Cold air is still around for Friday with sunny skies. Then over the weekend milder air moves in with highs in the 40's. A cold trough digs into the area Monday bringing colder air and highs only in the 20's and 30's for the first half of next week. This is a dry front so we are not expecting much more than some light snowfall accumulations. We could see a wetter storm move in next Thursday into Friday with a return of accumulation snows for the mountains. The forecast models are at odds on whether that pattern continues beyond a week or returns to a drier pattern.
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Short Term Forecast
I was having some issues with the forecast models this morning which caused a delay in posting. It may work out well because I may not be able to post tomorrow due to some traveling.
The forecast models are not very consistent in the short or long term, which is why I named the post model bowl. We will see the forecast models duke it out and we will see who will win the forecast.
Not much change to the forecast for the weekend as we see milder weather move in.
Not much change to the forecast for Monday either as we are still expecting a cold trough to dig down from the North. The GFS forecast model continues to come in drier with each run, but the European model digs the trough a bit further and brings the chance for a couple inches of light snow with the snow showers Monday into Tuesday.
Here is a look at the GFS total precip forecast.
So we may see a lot more cold than we do snow. Highs in for the first half of the week should stay in the 20's on the mountains.
Another trough may dig down the coast Thursday into Friday. This time it may tap moisture from across the Pacific to a low near Hawaii. The forecast models are again at odds as the GFS is keeping the heaviest precip just to our North, and the European model is bringing a decent amount of precip in. We just have to watch the snow levels as milder air could get pulled in.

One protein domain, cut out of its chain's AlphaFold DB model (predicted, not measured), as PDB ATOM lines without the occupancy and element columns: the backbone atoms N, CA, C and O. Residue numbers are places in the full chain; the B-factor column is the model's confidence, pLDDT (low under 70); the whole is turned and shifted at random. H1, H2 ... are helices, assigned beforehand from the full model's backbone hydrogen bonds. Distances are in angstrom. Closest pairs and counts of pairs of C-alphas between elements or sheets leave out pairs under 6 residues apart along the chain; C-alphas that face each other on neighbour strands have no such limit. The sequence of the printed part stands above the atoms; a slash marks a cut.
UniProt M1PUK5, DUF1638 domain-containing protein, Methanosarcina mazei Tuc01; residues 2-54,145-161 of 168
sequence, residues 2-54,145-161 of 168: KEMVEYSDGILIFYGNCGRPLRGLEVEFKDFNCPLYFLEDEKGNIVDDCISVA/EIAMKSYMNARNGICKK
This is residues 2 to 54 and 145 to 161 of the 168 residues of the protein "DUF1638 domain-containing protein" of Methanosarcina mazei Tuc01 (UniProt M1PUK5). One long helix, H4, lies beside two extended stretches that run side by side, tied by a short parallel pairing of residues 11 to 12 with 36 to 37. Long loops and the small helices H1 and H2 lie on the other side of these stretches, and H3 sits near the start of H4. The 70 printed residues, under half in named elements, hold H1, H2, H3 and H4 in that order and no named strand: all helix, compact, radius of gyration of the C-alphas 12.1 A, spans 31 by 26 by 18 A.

Here is a look at the GFS total precip forecast through next Friday.
So we will keep a close eye on this to see how much precip and snowfall could work South into our area a week from now.
We may see a change in the overall pattern the week of the 12th. Look at the pattern now with the strong ridge in Canada and a ridge in the East Pacific which is the pattern that has been helping to force the cold troughs South into the West before they head East.
Here is a look at the pattern by Monday. We have been discussing this change to a weaker ridge over Canada and the ridge starting to build in the Southeast, with the trough digging down the West Coast. That will bring more cold next week and the chance for stronger storm by the end of the week.
We were thinking that pattern could settle in but now the latest trend is for the ridge in Canada to continue to weaken and for a trough to form where the ridge was by the week of the 12th.
That is the opposite pattern of this week. It goes from the ridge over the top and the troughs coming underneath, to the troughs to the North over the ridge to the South. This forecast is similar on all the ensemble mean forecasts. The pattern may become very active with storms into Canada and the Pacific NW.
If the GFS is correct in the long-range we could go into another extended dry stretch after the storm next Friday. You may be panicking running the GFS at home. But the European model once again does not completely agree. It has a flatter ridge near the West coast in the long-range and the storm track digging further South into Northern CA.
Here is a look at the total snowfall forecast over the next 2 weeks on the GFS. 1-2 inches....wee aww...
So we have 3 case studies ahead. The European model has snow for Monday while the GFS is dry, the European model is much wetter than the GFS next Friday, and the European model keeps an active pattern going the week of the 12th while the GFS keeps the storms to our North. Next week and the week after let's remember the differences and see who performs better.
Let's hope GFS is not correct or else the ski resorts had better keep cranking those snow guns as that will be our best chance of accumulating snows through mid-December.
The Central Sierra Snow Lab reported 51 inches of snow for November, and now 65 inches for the season. That is 16% of the total season average. That is the most snow we have seen this early in the season since 2010. So we have a good start but we need to keep the storms coming.
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